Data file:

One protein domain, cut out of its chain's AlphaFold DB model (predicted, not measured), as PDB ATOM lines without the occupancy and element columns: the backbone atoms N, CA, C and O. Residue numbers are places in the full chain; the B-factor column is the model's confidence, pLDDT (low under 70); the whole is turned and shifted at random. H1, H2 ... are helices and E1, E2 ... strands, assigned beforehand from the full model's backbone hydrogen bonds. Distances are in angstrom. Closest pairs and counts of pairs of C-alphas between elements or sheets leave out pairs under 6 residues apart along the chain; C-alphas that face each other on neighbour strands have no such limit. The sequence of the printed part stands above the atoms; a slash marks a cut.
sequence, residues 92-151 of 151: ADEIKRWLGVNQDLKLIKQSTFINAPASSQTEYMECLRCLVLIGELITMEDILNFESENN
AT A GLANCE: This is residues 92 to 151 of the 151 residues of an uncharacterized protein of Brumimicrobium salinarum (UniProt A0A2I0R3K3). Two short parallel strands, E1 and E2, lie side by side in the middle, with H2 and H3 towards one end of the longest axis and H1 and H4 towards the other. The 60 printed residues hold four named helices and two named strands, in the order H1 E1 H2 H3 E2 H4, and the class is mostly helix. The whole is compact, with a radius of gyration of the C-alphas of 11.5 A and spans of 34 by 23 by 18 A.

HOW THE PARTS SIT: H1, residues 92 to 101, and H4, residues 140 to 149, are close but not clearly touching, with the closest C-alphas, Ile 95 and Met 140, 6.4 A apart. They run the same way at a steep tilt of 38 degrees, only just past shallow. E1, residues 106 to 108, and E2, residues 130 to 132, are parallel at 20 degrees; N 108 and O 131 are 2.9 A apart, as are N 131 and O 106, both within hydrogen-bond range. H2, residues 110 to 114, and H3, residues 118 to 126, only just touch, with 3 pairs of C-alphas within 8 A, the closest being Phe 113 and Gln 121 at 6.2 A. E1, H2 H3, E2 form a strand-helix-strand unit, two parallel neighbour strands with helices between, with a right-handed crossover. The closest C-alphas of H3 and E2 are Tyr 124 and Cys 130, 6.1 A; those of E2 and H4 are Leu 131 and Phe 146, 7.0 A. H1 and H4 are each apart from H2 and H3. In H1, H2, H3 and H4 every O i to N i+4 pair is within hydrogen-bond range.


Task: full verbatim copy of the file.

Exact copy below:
One protein domain, cut out of its chain's AlphaFold DB model (predicted, not measured), as PDB ATOM lines without the occupancy and element columns: the backbone atoms N, CA, C and O. Residue numbers are places in the full chain; the B-factor column is the model's confidence, pLDDT (low under 70); the whole is turned and shifted at random. H1, H2 ... are helices and E1, E2 ... strands, assigned beforehand from the full model's backbone hydrogen bonds. Distances are in angstrom. Closest pairs and counts of pairs of C-alphas between elements or sheets leave out pairs under 6 residues apart along the chain; C-alphas that face each other on neighbour strands have no such limit. The sequence of the printed part stands above the atoms; a slash marks a cut.
sequence, residues 92-151 of 151: ADEIKRWLGVNQDLKLIKQSTFINAPASSQTEYMECLRCLVLIGELITMEDILNFESENN
AT A GLANCE: This is residues 92 to 151 of the 151 residues of an uncharacterized protein of Brumimicrobium salinarum (UniProt A0A2I0R3K3). Two short parallel strands, E1 and E2, lie side by side in the middle, with H2 and H3 towards one end of the longest axis and H1 and H4 towards the other. The 60 printed residues hold four named helices and two named strands, in the order H1 E1 H2 H3 E2 H4, and the class is mostly helix. The whole is compact, with a radius of gyration of the C-alphas of 11.5 A and spans of 34 by 23 by 18 A.

HOW THE PARTS SIT: H1, residues 92 to 101, and H4, residues 140 to 149, are close but not clearly touching, with the closest C-alphas, Ile 95 and Met 140, 6.4 A apart. They run the same way at a steep tilt of 38 degrees, only just past shallow. E1, residues 106 to 108, and E2, residues 130 to 132, are parallel at 20 degrees; N 108 and O 131 are 2.9 A apart, as are N 131 and O 106, both within hydrogen-bond range. H2, residues 110 to 114, and H3, residues 118 to 126, only just touch, with 3 pairs of C-alphas within 8 A, the closest being Phe 113 and Gln 121 at 6.2 A. E1, H2 H3, E2 form a strand-helix-strand unit, two parallel neighbour strands with helices between, with a right-handed crossover. The closest C-alphas of H3 and E2 are Tyr 124 and Cys 130, 6.1 A; those of E2 and H4 are Leu 131 and Phe 146, 7.0 A. H1 and H4 are each apart from H2 and H3. In H1, H2, H3 and H4 every O i to N i+4 pair is within hydrogen-bond range.